Taking the 10 days to rehab was the first time I’ve ever let myself heal from an injury completely. Asking for help was harder than getting out of bed (and that was near impossible) but somehow the words came out of my mouth. I even followed that trajectory and set up an appointment with the local body worker who also happens to my one of my best girlfriends. In the past, I would have pushed out of the injury and ran like hell from it, pretending nothing had transpired. But this time, I was hellbent on breaking that pattern. Upkeep, dear reader. Upkeep.

And so, we scheduled a session. I drove gingerly over on the snow machine and 5 hours later (after a 3.5 hour session just centered on my neck and then a bit of girl time) The Chief arrived to take me home. Asking for him to pick me up? Hated it. My girlfriend said I had to but worst of all my girlfriend also said that I was not to do any sort of lifting, driving, skiing etc. for at least 48 hours in order for her work to set in (she realigns muscles, that’s the best way to describe it). A year ago, I wouldn’t have heeded her advice, despite the investment of the session. Things needing to be done would have taken precedence over things needing to heal (me). But this time, I did it, with the essential help of The Chief. We both had to remember not to let me do things and it made me feel vulnerable in a way I’ll have to further explore but…we did it.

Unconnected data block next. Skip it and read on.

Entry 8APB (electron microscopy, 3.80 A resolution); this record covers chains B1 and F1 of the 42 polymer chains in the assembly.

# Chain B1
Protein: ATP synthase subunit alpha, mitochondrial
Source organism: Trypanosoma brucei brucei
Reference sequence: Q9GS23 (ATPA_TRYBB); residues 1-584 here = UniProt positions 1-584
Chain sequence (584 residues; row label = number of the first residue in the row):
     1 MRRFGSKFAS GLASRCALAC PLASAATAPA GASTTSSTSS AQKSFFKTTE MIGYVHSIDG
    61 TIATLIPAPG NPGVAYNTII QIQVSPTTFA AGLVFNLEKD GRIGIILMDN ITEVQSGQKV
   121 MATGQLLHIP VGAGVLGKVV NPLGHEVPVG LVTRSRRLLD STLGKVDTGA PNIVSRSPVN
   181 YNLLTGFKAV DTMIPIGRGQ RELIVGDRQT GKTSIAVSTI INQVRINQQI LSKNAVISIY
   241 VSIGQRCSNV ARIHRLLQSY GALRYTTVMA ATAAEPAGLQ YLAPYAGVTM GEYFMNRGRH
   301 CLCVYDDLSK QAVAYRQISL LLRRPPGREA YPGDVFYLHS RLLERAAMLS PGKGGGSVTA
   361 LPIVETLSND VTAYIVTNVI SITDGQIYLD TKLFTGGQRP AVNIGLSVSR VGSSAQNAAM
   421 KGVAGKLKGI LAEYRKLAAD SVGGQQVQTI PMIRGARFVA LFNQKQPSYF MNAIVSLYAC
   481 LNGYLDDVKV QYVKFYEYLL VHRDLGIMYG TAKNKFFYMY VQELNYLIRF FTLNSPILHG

And then, she was leaving and so was I.

I had started this train of health and despite my prior track record, I was ready to keep it going. I had been doing my prescribed exercises every day (I think that deserves all the gold stars) and truly listening to my body. Instead of skiing when I didn’t feel up to it, I would go for a walk or just stretch that day. I was taking her advice but…she was leaving and so was I.

It would be at least two months before I could see her for another session and although I was making progress in keeping my muscles in their newly defined places, they were starting to slip, starting to spasm and starting to hurt. I had started a new exercise routine, reminiscent of my past regimes that I hadn’t been able to do in years. The idea of having to pause my progress to recover again from bodywork left my forward craving mind in a tumble. In the past, I wouldn’t have thought twice. I would have avoided the two-day (and potentially more) “setback” of the bodywork and just let the months pass, at which point, upon her return I would probably have avoided scheduling again, until the next big episode.